Hamra (Beqaot), Ma'ale Efrayim, Tayasir, Za'tara (Tapuah), Tue 1.10.13, Morning

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Naomi Levite, Rina Tsur (reporting)

Translator:  Charles K.


09:15  Za’tara (Tapuach junction) checkpoint

No inspections.  A soldier in the guard post at the junction.  Soldiers in the plaza unload something from an Israeli truck.

About one kilometer east of the junction a few soldiers in camouflage gear walk on the roadside, apparently on maneuvers.


Fields leased by the Gitit settlement (near the pumping station) – Only the northern fields are under cultivation.  Many Palestinian laborers are picking hot peppers.  Only stubble is left In the southern fields, which two months ago were still being cultivated by a resident of Tel Aviv.  A Palestinian flock grazes there on the yellowed vegetation.


09:50  Hamra checkpoint

A Palestinian car stands at the checkpoint, two men and a woman alongside.  They’re teachers who live in Aqraba and work in the school in Fasa’il.  They’ve been detained for 2 ½ hours (according to the checkpoint commander) as punishment for inappropriate behavior, particularly since they’re teachers who should be setting an example (again, according to the checkpoint commander).  He’s authorized to detain anyone (any Palestinian, that is) for three hours.  Incidentally, the shifts changed during the past two hours, so he himself didn’t witness the “inappropriate” behavior nor the imposition of the punishment.  The teachers say that the incident began yesterday, involving a female soldier at the checkpoint and one of the teachers, and today all three were punished.


Gochia checkpoint

This is an “agricultural gate” which should open three times a week for half an hour in the morning and the afternoon.  It hasn’t opened for about a year.  We saw tracks of a vehicle near the gate (apparently a military vehicle); perhaps they opened the gate to go through.  We saw a truck detouring around the gate over the stony ground.  That must be very hard on the vehicle.  And he’s also taking a risk; if a military vehicle passes on the road and sees him, he’ll be stopped and severely punished.  But nothing will happen to the officers and soldiers who didn’t open the gate as they were supposed to.


11:00  Halt Makhul

On 16.9.13, the army demolished all the buildings of this village with 100 inhabitants and refused to allow the Red Cross to provide humanitarian assistance.  Meanwhile the High Court issued a temporary injunction until 8.10.13 forbidding additional demolitions, but the residents fear the army will demolish anything they try to erect because the Jordan Valley is far from Jerusalem, and here the army rules.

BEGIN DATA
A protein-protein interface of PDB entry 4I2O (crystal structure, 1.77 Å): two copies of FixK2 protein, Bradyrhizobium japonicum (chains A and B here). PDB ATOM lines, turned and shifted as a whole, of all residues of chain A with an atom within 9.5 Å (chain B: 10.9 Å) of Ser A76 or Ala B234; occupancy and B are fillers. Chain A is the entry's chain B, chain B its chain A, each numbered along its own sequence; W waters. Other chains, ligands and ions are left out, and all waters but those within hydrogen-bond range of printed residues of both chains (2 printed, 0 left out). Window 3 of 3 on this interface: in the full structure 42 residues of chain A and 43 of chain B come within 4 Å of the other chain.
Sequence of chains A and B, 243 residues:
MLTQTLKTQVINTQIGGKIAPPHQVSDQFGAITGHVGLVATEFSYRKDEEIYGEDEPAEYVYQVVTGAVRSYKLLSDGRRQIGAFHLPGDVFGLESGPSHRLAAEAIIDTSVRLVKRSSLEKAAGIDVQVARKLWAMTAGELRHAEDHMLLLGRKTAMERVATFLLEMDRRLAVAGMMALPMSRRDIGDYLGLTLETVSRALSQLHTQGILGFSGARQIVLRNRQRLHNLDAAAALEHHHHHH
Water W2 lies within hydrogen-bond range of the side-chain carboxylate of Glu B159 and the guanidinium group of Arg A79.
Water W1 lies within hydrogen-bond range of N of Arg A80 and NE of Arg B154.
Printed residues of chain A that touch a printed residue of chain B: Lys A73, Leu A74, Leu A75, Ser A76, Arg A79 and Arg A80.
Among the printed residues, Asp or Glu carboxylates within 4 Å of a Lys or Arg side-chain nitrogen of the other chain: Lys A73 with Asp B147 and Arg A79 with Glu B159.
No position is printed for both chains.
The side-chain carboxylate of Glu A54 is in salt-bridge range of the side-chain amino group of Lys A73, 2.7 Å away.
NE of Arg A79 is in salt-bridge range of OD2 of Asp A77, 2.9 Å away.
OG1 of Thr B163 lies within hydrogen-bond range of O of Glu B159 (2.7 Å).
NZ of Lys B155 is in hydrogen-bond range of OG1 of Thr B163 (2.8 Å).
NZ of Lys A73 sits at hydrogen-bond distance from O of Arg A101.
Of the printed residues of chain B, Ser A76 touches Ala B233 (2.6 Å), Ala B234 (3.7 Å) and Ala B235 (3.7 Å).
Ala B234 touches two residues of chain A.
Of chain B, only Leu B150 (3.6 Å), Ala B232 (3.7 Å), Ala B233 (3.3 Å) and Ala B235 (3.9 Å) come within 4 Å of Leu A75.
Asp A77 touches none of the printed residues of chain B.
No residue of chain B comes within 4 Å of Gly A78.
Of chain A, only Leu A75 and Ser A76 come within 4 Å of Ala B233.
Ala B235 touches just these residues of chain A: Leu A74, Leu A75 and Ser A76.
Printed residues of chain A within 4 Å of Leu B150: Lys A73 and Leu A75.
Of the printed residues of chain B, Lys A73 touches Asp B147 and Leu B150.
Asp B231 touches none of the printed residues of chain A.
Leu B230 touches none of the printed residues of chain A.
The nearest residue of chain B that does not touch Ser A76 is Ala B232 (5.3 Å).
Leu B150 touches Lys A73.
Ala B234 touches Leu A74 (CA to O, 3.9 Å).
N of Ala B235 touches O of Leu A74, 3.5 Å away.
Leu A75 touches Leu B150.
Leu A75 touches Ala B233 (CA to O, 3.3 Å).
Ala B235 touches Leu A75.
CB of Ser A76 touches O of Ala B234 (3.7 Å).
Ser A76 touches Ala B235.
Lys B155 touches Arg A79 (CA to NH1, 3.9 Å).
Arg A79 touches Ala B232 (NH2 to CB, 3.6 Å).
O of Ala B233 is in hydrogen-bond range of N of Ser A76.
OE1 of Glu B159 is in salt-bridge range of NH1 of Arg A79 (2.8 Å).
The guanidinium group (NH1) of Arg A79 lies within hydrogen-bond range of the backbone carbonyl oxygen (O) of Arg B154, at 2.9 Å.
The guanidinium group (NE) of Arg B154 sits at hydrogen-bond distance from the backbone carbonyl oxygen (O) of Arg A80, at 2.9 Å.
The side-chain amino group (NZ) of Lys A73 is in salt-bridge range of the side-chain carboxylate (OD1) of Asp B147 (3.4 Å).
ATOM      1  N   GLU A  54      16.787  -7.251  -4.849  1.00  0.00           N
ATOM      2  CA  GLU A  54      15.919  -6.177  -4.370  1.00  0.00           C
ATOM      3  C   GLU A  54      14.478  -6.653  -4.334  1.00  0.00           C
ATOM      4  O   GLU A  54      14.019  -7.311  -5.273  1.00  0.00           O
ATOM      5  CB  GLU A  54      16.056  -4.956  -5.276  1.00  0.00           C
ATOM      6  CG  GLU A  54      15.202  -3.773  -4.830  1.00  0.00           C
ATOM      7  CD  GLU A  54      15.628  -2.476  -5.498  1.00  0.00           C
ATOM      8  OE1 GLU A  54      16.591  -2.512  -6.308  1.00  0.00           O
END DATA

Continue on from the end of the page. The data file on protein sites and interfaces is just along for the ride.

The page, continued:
This is our first visit to the ruins of the village.  There are piles of rubble on both sides of the path through the middle of the village, testimony to the disaster that occurred here.  Bent iron bars, poles, crushed tin sheets.  It’s quiet, no one’s around.  As we keep driving we see three shepherds under a solitary tree that provides a bit of shade.  All the women, children and old people have left the village.  It’s impossible to live out in the open, under the burning sun and in the cold night, with no shelter.  Only the shepherds, primarily the younger men, remained to guard their property – the flocks of sheep which are their source of livelihood.  It’s also hard for the sheep to remain all day without shelter.  B. tells us that Ya’akov Manor came yesterday and took a lamb which had collapsed from the heat to a veterinarian.

The roving ambulance also arrived while we were there; it provides medical services to the residents once a week (even though it’s Area C, where the army is supposed to provide all civilian services, medical services are provided by the Palestinian Authority).  They’d also come to express their support for the people whose homes had been destroyed.

Everyone’s talking about and waiting with high hopes for October 8 and the High Court’s final decision.  Maybe someone there will end the Civil Administrationinfo-icon’s heartlessness and allow the inhabitants to continue their very humble lives.

While we were sitting there, two trucks carrying prefab buildings passed on the road – certainly not for the homeless residents of Makhul; they’re apparently intended for some settlement or a military base.


13:40  Hamra checkpoint.

On our way back we saw a few vehicles waiting on both sides of the checkpoint, not being inspected.  Inspections began when we arrived.  An Israeli car (yellow plates) is detained at the checkpoint.  The soldier alongside is telephoning for instructions.  We went over to see what was going on.  The driver was wearing a yarmulke.  We asked what happened.  “Don’t worry, he’ll get over it…,” said the driver.  He said the soldier addressed him in Arabic before noticing the yarmulke and asked him why he’d photographed the checkpoint.  That’s why he’s being detained.  He’d replied like the average Israeli (Jew):  “What business is it of yours!!!”

They won’t detain him for three hours despite his impolite answer to the soldier, like they detained the teachers this morning.  We left because we saw he really didn’t need any help.


14:20  Za’tara checkpoint.

Two Palestinian cars detained by the police, the drivers fined because passengers in the back seat weren’t wearing seat belts.  One was a child.  How did the police know to stop them?  The child wasn’t visible from outside the car (he’s not tall enough to see through the window).  One of them is fined NIS 250 (more than three days’ pay according to the rates in the occupied territories).

An additional way to embitter their lives and empty their pockets.